North Korea’s missile launch result of US & allies' saber-rattling – Russian senator
“It’s a fact that during the past two months North Korea has been demonstrating restraint and did not provoke the international community by any means. Pyongyang, most likely, expected the same restraint in response on part of the West, both in judgments and actions,” Senator Kosachev, chair of Russia's Foreign Affairs Committee said, adding that the West doesn't seem interested in such a détente.
Pyongyang’s decision to remind Washington of the deadly force at its disposal after the brief respite, shows that North Korea’s patience has ended, Kosachev said.
The latest missile launch might be aimed solely at testing Washington’s reaction, the deputy head of the upper house Committee for Defense and Security, Frants Klintsevich, argued, noting that Pyongyang has yet to comment on the reports.
“I don’t know what is the concrete underlying cause of the test. I don’t rule out that in this case it was a kind of a ‘trial balloon’ launch to see the reaction of the opposite side,” Klintsevich said, adding that he hopes Washington “will have enough wisdom to refrain from any retaliatory actions” in response to the show of force by Pyongyang.
Russia, on its part, is always ready to resist any attempts to put more strain on the global security “no matter from where they come,” he stressed.
By flexing their military muscles and trading verbal blows, the West and North Korea are setting themselves up for an imminent failure, Kosachev noted, pointing to the China and Russia-sponsored “double-freeze” plan to resolve the Korean crisis as the only viable alternative to a “catastrophe, where there will be no winners or losers.”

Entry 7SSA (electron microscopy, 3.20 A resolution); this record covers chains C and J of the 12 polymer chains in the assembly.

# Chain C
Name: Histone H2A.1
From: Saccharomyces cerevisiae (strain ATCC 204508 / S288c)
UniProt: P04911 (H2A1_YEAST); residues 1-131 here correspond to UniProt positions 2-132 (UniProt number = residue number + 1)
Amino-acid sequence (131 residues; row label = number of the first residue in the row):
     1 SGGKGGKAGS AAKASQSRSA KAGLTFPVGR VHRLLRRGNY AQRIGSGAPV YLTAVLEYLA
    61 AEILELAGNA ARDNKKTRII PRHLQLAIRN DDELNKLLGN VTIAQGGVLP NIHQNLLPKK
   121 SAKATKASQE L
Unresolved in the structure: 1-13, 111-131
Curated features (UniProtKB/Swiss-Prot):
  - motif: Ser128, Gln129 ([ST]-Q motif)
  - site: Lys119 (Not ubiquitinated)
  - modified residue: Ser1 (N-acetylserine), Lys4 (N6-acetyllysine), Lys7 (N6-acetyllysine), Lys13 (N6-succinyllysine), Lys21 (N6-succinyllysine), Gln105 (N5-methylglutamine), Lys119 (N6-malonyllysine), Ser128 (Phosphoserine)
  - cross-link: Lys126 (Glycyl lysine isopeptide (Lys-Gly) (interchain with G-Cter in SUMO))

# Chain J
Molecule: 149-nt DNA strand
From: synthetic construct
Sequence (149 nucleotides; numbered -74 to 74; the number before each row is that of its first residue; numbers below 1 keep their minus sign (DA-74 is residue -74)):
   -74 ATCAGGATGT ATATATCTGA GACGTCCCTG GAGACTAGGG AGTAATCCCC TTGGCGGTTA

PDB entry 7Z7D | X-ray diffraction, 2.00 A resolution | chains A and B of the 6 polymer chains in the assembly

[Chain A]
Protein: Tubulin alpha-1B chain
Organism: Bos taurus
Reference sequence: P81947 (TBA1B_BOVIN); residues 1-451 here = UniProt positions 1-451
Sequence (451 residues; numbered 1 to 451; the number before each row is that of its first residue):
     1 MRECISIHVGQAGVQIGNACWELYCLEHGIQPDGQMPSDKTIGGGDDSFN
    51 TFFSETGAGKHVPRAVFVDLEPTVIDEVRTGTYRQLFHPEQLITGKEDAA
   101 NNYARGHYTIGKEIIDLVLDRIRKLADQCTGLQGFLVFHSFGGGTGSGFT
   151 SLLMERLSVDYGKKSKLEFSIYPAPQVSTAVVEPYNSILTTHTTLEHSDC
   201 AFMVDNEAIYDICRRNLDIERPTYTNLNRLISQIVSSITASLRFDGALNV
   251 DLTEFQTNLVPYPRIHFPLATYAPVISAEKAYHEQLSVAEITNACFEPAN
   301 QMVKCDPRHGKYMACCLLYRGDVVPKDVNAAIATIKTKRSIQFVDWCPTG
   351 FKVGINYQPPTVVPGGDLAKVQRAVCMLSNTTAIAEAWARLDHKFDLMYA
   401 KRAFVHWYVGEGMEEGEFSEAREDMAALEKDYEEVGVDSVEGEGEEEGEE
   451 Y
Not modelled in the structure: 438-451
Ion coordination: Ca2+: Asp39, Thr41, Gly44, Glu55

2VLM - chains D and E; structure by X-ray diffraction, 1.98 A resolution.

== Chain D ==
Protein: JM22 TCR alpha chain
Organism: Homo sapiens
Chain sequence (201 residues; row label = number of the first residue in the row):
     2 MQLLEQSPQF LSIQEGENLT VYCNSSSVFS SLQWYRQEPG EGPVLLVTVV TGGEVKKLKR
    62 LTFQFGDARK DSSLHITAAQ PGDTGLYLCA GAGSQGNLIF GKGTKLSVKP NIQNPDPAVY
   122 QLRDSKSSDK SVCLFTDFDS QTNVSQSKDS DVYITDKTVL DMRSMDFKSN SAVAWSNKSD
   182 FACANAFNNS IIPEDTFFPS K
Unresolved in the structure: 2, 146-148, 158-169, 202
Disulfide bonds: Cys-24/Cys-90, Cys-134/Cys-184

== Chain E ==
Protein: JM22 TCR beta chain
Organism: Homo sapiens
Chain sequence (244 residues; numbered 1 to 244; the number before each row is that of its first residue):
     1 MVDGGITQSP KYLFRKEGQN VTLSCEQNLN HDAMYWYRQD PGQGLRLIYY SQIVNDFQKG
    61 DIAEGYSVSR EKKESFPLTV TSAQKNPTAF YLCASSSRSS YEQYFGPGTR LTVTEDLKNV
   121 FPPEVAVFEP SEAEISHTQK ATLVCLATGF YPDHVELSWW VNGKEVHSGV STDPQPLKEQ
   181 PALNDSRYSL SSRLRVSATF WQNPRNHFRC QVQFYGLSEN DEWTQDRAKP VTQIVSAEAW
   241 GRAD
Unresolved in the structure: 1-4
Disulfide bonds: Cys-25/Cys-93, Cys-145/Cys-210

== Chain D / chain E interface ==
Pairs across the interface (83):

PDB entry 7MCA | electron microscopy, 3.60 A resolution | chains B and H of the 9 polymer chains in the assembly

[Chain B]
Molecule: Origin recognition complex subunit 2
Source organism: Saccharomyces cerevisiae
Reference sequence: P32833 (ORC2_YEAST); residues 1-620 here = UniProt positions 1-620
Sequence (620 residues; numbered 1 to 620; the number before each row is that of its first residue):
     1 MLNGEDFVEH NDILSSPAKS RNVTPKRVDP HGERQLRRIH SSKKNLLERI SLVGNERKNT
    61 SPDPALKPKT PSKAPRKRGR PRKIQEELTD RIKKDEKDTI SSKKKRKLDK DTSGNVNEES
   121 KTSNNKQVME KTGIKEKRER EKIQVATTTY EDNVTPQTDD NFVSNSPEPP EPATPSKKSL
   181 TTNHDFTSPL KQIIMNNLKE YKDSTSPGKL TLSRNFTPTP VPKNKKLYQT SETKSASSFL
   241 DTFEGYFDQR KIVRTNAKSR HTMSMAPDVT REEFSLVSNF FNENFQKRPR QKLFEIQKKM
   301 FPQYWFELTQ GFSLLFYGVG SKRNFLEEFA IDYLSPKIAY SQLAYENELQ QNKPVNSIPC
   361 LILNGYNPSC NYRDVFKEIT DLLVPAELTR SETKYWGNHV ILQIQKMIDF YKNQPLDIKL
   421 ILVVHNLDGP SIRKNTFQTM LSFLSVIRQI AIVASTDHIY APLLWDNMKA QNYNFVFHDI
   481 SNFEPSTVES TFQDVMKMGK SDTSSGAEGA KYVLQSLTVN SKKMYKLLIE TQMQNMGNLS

The plan envisions the US and its allies suspending large-scale war games they regularly hold near North Korea’s shores, further exacerbating the already tense situation on the Korean Peninsula, and Pyongyang suspending its nuclear and ballistic missile program in return.
The proposal was turned down by Washington, with US envoy to the UN Nikki Haley branding it “insulting” in September. The US has been insisting that it's and Seoul's heavy military activity in the region cannot be compared with that of Pyongyang’s.
“To suggest that our activity with our ally of the Republic of Korea is in any way equivalent to the DPRK's actions is simply false," State Department spokeswoman Heather Nauert said in August.
The launch comes just a week after US President Donald Trump put Pyongyang back on the list of state sponsors of terrorism, vowing to roll out new sanctions against the hermit country.
The move was criticized by Kosachev as “another step in pressuring Pyongyang” and its partners with a far-reaching goal of strangling North Korea to the point below the survival limit.
Earlier this month, North Korea ruled out a possibility of its negotiating with the US citing Washington’s large-scale military drills on its doorstep and an openly hostile policy, while promising to continue a nuclear build-up with the capability of striking the US territory “as long as US and hostile forces keep up nuclear threat and blackmail.”
The South Korean, US and Japanese military reported on Tuesday that North Korea had fired what appeared to be an intercontinental ballistic missile which landed within the exclusive economic zone of Japan. US Defense Secretary James Mattis said the missile went higher than any previous missile fired by North Korea. According to the South Korean military, it flew some 960 kilometers, reaching an altitude of 4,500 kilometers at its highest point. The reported missile test drew strong condemnation from North Korea’s neighbors, including the US, Japan and South Korea, and others in the international community.
In response to the launch, South Korea staged a “precision strike” exercise, while Trump vaguely called the launch “a situation that we will handle.”